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Model Preparation

In order for your model to take full advantage of the lights you place, you will probably have to tessellate the polys around the affected area of each light. This also applies to areas of the mesh that receive shadows. Now, place some lights.

Exercise 24.1 Placing Lights for an Interior Space

Open the file lighttut27.max from the accompanying CD-ROM.

In the Selection floater, you will see seven groups named ls_01-07. Select the groups and hide everything else.

These objects represent the light sources, which illuminate the interior of the room.

Go to the Create tab and create an omni light in the Top view over one of the light sources, as seen in Figure 24.2.

Figure 24.2. In the Top view, you should create an omni light.

If the omni is not still selected, do so and then go to the Modify tab. In the General Parameters rollout, set the omni’s parameters to a color of white with a Multiplier of 1.0.

In the Attenuation Parameters rollout under Decay Type, make the omni inverse square with a start of 6 units.

Under the Shadow Parameters rollout, make sure the light is casting a shadow map by clicking on Object Shadows. Change the shadow color to black if it is not already.

You want this light to serve a purpose. You don’t want it to affect the whole scene, so you use the Include/Exclude button under the General Parameters rollout.

Click the button to open the Include/Exclude floater. Select door01 through 04 and room01 from the Scene Objects list and click the arrow button that would direct the objects to the Include/Exclude list on the right.

In this case, you want to include the objects you just chose to be the only objects in the scene receiving light from this omni.

Now that the basic parameters are set and the light is localized, Instance the light to the other positions, as seen in Figure 24.3.

Figure 24.3. Instance the omni light to the other positions by holding down the Shift key and dragging along one of the XYZ gizmo axes.

Switch to Perspective view and Instance the lights down to the light sources on the floor. Right-click on the View label and change your view to the camera named int_cam.

Go to the Display panel and unhide everything. Then render the view and compare it with Figure 24.4.

Figure 24.4. You should see the corner of the room illuminated by the omni lights you just placed.

It’s time to give some light to the hallway.

In the Front view, create a target spotlight so it shines down to the floor.

In the General Parameters rollout, give the spotlight a color value of RGB 240, 255, 238. In the Spotlight Parameters rollout, change the hotspot and falloff to 9.6 and 41.6, respectively.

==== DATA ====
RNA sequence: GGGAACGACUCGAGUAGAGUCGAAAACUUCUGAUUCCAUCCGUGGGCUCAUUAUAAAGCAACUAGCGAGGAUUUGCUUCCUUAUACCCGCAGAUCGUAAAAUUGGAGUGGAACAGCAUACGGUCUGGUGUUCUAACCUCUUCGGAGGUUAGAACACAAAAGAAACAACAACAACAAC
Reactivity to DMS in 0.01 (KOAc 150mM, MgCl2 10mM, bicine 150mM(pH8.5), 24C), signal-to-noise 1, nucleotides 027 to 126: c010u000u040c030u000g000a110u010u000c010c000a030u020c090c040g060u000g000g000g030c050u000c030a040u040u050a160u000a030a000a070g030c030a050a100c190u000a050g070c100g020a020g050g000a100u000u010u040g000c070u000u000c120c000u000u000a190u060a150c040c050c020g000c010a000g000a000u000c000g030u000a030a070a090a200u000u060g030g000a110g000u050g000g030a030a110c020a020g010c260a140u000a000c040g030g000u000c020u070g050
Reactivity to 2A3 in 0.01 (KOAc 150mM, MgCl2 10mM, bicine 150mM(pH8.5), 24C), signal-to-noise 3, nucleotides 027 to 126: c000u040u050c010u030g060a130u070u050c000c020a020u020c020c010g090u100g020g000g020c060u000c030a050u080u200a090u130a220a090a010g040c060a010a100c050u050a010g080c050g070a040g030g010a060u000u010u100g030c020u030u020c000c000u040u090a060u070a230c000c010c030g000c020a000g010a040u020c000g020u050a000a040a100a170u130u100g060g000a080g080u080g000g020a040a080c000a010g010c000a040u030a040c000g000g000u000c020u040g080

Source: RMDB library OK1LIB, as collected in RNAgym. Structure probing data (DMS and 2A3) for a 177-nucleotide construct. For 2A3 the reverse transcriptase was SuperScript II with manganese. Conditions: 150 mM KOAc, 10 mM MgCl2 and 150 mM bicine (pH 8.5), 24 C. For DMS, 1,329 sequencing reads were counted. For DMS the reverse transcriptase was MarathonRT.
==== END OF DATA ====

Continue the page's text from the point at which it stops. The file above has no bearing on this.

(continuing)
This light will not cast shadows, because there are no obstructing objects in its way, so uncheck Cast Shadows if it’s on. Set the Lights Multiplier to 0.8.

Now copy, not Instance, one of the omnis to the other remaining light sources.

The only thing that needs adjusting is the Start field in Decay Type. Change it to 11 max units.

Move the two omnis you just copied so they are floating in the middle of the hallway. (See Figure 24.5.)

Figure 24.5. The two omni lights should be positioned in roughly the same location as shown here.

Change to the int_cam view and render the scene. Compare it with Figure 24.6. The decay set on these lights helps control the light from spilling into areas you don’t want.

Figure 24.6. The hallway should now be receiving some light.

Everything in the camera’s view is lit except the dark area at the end of the hallway.

Clone a copy of the target spot you made earlier and move it to the other end of the hallway. Move the spot along the X-axis 18’0” and the same distance along the Y-axis.

Go to the Display tab and unhide the objects named room01 and object01.

Position the target of the new spot so it’s at the foot of the elevator, as demonstrated in Figure 24.7. Move the target of the light to the foot of the elevator and then move the light near the corner of the room.

Figure 24.7. Create a target spotlight near object 01.

Now select the spot and make a copy of it along the Y-axis 35’0”, and then move its target so it’s roughly above the previous spot’s target. Adjust both lights so their hotspot and falloff are 13.3 and 85.5. See Figure 24.8.

Figure 24.8. Place the second light’s target roughly above the previous spot’s target.

Change the view back to the int_cam and render the scene; and then compare it with Figure 24.9.

Figure 24.9. Now you can see where the hallway ends and the second room begins.

Add one more light for good measure. The area around the first set of doors is pretty dark, so add a fill light to remedy the problem.

Copy an existing omni to the front of the hallway and move it in the Z-axis so it sits roughly in the same elevation as the omnis in the hallway. Change Decay Type to Inverse Square with a start of 09 max units.

Render the scene from the int_cam camera. You should see the area around the doors lighten up quite nicely. The final render should look like something like Figure 24.10.

Figure 24.10. The omni you added should spill a little light onto the doors and floor of the room, giving a better contrast to the image.



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